Welcome to my winter wonderland. After two years, my brolly wants to become a parachute, lured by the attraction of stormy weather, when autumn’s golden leaves slowly dance, passing the baton on to pretty bare branches and gusts of snow.
When a stroll on the street has you trading whispers in the wind and flocks of birds play hide and seek in the mist, you know winter is here with its white and chiffon grey skies.
The birds dare me to find them but I don’t. I must admit that living in the Netherlands with its distinct seasons is one of the greatest pleasures of our expat experience.
As are fresh hazelnuts. Yes, hazelnuts. I must admit I was SHOCKED to see them at Sligro, still in green cloaks and hard shells for I’d never thought of hazelnuts as coming from trees! It’s silly, isn’t it that we often forget about the many lives food, ingredients and produce have lived before they land on our plates. Before I bought them fresh, my prior hazelnut purchase came in a packet, naked and rid of the slight-bitter brown skins, far removed from their days hanging as twins or triplets off brown branches. Further investigation reveals that these are cobnuts, a cultivated variety of the hazel/filbert, sold fresh and are not semi-dried.
It makes me think of currants and raisins, dry, shriveled and deeply coloured. The occasional stalk in the pack triggers the memory of sun-dried grapes, and one fleetingly makes the link, from vine to plate. Almonds I know and associate with fruit trees – I remember as a child eating a ‘native’ variety of a fruit which housed in its stone, fresh juicy almondesque nuts.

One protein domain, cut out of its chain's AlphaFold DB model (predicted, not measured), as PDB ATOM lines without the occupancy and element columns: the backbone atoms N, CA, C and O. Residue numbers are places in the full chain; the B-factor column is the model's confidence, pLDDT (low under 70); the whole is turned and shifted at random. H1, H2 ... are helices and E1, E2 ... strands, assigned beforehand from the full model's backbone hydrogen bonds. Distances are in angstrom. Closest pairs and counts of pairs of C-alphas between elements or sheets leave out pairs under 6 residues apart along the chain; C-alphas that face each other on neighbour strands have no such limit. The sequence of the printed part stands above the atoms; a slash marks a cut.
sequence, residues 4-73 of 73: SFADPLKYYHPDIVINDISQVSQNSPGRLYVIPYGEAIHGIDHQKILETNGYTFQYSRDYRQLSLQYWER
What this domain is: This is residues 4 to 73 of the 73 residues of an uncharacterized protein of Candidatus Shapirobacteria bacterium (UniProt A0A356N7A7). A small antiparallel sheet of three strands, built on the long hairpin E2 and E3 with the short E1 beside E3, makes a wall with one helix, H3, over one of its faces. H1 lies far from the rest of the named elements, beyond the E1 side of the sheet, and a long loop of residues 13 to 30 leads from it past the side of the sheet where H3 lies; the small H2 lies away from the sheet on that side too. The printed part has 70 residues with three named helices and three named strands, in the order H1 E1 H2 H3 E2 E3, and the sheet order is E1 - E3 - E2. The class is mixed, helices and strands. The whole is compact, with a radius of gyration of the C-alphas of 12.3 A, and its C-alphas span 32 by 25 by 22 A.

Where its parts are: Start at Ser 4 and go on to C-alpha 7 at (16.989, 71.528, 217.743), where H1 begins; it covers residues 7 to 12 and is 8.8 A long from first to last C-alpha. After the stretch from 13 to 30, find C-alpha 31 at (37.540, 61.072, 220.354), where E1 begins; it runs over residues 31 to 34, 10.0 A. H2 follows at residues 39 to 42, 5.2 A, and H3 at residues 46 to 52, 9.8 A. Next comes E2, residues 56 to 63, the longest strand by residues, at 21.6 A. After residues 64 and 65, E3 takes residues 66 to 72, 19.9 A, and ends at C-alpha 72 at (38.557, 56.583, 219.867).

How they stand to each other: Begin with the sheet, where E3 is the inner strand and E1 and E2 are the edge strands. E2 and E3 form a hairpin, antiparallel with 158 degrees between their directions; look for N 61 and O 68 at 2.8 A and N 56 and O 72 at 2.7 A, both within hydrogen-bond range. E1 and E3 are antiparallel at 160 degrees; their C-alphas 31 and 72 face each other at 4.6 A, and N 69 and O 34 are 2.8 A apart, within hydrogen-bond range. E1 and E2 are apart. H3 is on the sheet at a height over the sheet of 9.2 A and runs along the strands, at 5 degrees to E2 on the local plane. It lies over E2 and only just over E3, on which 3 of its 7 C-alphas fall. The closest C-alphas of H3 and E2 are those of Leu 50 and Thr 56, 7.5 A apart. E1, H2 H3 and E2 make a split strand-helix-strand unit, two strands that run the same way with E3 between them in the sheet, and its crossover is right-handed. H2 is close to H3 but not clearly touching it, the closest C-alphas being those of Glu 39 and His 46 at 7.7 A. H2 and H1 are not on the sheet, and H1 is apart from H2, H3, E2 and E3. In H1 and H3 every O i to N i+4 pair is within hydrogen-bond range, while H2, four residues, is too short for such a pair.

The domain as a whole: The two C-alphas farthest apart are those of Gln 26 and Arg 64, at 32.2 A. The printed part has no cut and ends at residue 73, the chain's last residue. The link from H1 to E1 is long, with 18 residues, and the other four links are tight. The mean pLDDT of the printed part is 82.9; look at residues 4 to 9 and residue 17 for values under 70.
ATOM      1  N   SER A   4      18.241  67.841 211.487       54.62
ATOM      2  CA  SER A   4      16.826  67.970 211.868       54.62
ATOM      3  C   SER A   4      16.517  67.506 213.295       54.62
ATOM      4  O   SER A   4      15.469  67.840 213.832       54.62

Once I roused myself from my sleepy naiveté and got about exploring the nuts, I was pleasantly surprised to find them young and soft, a hint of crispness in the somewhat chewy, creamy-milky flavored flesh with speckled brown skin that slipped off with ease. The pointed shape of this fresh nut is different from the older, drier variety which I think makes a mean companion to chocolate.
The name ‘cobnut’ goes back many centuries, according to this article in the Telegraph. In those days, ‘To cob’ meant to throw gently, and children used to play a game in Tudor times called coblenut or cobnut. Several piles of nuts were formed and with your “cob”, or largest nut, you tried to knock them down. The ones displaced from the piles became your property – a precursor to bowling and other such games one might also say.
These youthful nuts are heralds of autumn, alongside apples, pears and squashes. Alas, this woman (me) was traveling for weeks while they languished in the cool section of my refrigerator. By the time I took to exploring them, the fresh green covers had take on some brown speckles but still their shells held them fresh. I stripped off the skins to find soft, light-tipped nuts with lower brown halves. A trip to the nut cracker and the nuts returned whole but shellless. A bite into one and the soft, white flesh of the nut was exposed, the texture reminiscent of young coconuts and the taste too. And though I wasn’t so sure about these young uns, the sheer joy of being forced to think outside of the box, to learn something new, to reach a new level of consciousness; the chance to think in depth about nuts was something I wanted to simply celebrate. And so I decided to combine them in an autumn –winter cake.